This summer Italy has welcomed several superstars to Serie A with perhaps the two most eye-catching deals involving Carlos Tevez and Gonzalo Higuain. Juventus paid Manchester City £8m plus a further £5m in performance-related bonuses for 29-year-old Tevez, while Napoli gave Real Madrid a record £32m for 26-year-old Higuain.
Naturally there is fierce debate over who got the best deal, yet legendary Argentinean hitman Hernan Crespo feels that it’s Italian football itself that has won out. “For me the deals are a sign that things are returning to the glory days, when Serie A was at the top of European football,” insisted the former Parma, Lazio, Inter and Milan striker. “It is a fascinating challenge for them both. Pipita is a hitman, but can also help players like Marek Hamsik, Lorenzo Insigne and Jose Maria Callejon score more goals too. Certainly I am not surprised that he preferred Napoli to Arsenal. Meanwhile Tevez has become a more complete and organised player. I saw him recently and he also seemed more mature and has that creative streak that allows him to develop other things.”
Both clubs have sent out massive messages of intent by bringing the pair to the peninsula and it will be intriguing to see who makes the biggest impact.
Certainly Tevez will add much-needed firepower to the Old Lady’s forward line and he should also prove a potent foil for Fernando Llorente. Undoubtedly he has caused problems for his previous clubs, but there is absolutely no doubting his footballing abilities. Juve were looking for a proven, world-class striker for a reasonable price and with 58 goals in 110 league games for City, they certainly got one.
Yet Carlito brings more than just goals and has already impressed Coach Antonio Conte in pre-season. “He’s extraordinary,” said the Juve boss. “He’s a great professional, a splendid person, always willing and working exceptionally well.” Certainly in the past he has shown he is a hard worker and with his goals, energy and intelligence, if Juve can tame the Apache they have got themselves a real chief. All the same they did target Higuain first, but as they say - when the divine is unattainable, a fallen angel will suffice.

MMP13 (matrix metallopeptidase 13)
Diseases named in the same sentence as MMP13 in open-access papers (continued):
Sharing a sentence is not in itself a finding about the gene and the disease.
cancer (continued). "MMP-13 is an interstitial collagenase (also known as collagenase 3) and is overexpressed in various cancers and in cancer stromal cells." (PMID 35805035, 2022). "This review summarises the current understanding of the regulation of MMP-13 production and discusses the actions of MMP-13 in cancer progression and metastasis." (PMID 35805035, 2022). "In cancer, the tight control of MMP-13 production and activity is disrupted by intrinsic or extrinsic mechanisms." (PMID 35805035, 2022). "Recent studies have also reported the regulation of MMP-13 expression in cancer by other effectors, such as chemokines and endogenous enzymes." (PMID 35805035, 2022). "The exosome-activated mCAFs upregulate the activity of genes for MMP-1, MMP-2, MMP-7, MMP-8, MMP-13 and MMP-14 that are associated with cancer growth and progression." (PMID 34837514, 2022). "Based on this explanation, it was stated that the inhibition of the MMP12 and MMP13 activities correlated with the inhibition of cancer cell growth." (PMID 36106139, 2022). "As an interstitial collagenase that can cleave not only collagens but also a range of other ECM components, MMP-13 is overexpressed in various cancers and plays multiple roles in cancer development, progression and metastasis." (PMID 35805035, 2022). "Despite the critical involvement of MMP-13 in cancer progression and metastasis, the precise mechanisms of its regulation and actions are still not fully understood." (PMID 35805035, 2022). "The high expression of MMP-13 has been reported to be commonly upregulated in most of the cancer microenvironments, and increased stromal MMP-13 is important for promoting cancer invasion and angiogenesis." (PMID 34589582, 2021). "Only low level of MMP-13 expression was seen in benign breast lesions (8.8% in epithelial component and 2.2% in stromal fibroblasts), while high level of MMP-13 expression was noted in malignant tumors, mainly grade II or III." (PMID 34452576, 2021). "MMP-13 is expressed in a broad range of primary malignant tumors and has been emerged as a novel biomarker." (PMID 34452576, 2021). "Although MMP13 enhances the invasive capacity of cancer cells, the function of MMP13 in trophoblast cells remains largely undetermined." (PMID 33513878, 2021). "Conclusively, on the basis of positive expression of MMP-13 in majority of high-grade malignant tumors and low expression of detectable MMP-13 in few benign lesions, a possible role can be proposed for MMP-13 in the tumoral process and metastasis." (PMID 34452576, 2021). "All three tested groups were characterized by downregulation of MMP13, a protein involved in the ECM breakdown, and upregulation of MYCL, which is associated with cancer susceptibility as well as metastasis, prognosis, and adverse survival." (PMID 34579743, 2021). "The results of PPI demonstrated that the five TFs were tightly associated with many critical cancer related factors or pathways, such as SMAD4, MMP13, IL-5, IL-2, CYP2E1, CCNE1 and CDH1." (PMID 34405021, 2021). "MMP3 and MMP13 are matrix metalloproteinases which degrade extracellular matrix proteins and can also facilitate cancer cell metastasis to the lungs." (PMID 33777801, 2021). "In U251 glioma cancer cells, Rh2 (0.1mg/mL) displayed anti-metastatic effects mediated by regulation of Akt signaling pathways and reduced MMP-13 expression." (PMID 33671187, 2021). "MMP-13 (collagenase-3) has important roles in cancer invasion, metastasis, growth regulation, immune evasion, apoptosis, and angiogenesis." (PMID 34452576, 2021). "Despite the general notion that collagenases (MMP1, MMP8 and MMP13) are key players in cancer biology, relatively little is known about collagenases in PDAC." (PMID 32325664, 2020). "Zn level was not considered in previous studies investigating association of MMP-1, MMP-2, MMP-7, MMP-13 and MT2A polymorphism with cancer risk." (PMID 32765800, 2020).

Señor Gonzalo is a little more understated both on and off the field, but like Tevez was not always first choice last season. His 16 goals plus five assists in 19 starts and nine sub appearances suggests that given game time he should prove a regular and consistent goal scorer.
If compared with the departed Edinson Cavani, Higuain measures up very well, scoring 107 goals in 190 appearances in La Liga, one every 112 minutes, plus 45 assists. Cavani meanwhile scored 110 goals in 206 appearances, one every 149 minutes with 27 assists yet played an extra 5,000 minutes. Certainly Coach Rafa Benitez knows what he is getting. “He’s a great player and it was an easy decision for me to sign him. I am very happy to have him,” emphasised the Spaniard.
Yet as goals win games, by looking at both Pipita’s and Carlito’s contributions we can perhaps spread a little more light on who will turn out to be the best buy.
Last season Higuain needed an average 3.5 shots to score 16 goals, while Tevez took almost three times as many shots (9.5) to score 11. However, it must be taken into consideration that he played more games in a deeper second striker/attacking midfield role, which obviously limited his chances of shooting. Another significant stat is that Tevez clocked up 600 more minutes on the pitch than Higuain.
Of course you can use statistics like drunks use lamp-posts, more for support than illumination. However, if these recent figures prove anything, they show that Higuain is perhaps the more clinical striker, yet if his fee is taken into consideration then who knows? Perhaps the question should not be about who made the best deal but how much both players can add to Serie A and for that only time will tell.